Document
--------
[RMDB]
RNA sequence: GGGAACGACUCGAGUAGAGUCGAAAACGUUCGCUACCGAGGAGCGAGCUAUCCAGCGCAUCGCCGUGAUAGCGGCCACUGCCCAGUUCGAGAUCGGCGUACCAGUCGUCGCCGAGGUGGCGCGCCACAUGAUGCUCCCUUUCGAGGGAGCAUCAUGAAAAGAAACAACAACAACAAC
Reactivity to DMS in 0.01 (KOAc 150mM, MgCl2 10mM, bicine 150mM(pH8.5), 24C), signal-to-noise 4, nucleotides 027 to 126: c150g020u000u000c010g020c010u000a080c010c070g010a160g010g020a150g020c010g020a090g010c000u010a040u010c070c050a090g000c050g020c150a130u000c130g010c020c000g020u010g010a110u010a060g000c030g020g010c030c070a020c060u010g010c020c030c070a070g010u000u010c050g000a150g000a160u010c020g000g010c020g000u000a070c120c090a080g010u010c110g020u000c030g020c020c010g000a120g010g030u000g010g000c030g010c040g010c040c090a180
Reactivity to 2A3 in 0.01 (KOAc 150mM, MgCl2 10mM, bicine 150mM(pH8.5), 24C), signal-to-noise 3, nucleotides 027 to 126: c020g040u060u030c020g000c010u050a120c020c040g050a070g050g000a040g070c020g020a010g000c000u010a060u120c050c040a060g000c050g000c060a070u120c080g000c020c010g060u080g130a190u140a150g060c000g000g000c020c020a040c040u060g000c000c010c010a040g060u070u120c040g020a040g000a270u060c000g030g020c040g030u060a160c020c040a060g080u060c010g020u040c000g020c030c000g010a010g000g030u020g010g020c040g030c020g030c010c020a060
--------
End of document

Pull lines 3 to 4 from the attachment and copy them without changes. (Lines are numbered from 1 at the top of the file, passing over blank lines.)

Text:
Reactivity to DMS in 0.01 (KOAc 150mM, MgCl2 10mM, bicine 150mM(pH8.5), 24C), signal-to-noise 4, nucleotides 027 to 126: c150g020u000u000c010g020c010u000a080c010c070g010a160g010g020a150g020c010g020a090g010c000u010a040u010c070c050a090g000c050g020c150a130u000c130g010c020c000g020u010g010a110u010a060g000c030g020g010c030c070a020c060u010g010c020c030c070a070g010u000u010c050g000a150g000a160u010c020g000g010c020g000u000a070c120c090a080g010u010c110g020u000c030g020c020c010g000a120g010g030u000g010g000c030g010c040g010c040c090a180
Reactivity to 2A3 in 0.01 (KOAc 150mM, MgCl2 10mM, bicine 150mM(pH8.5), 24C), signal-to-noise 3, nucleotides 027 to 126: c020g040u060u030c020g000c010u050a120c020c040g050a070g050g000a040g070c020g020a010g000c000u010a060u120c050c040a060g000c050g000c060a070u120c080g000c020c010g060u080g130a190u140a150g060c000g000g000c020c020a040c040u060g000c000c010c010a040g060u070u120c040g020a040g000a270u060c000g030g020c040g030u060a160c020c040a060g080u060c010g020u040c000g020c030c000g010a010g000g030u020g010g020c040g030c020g030c010c020a060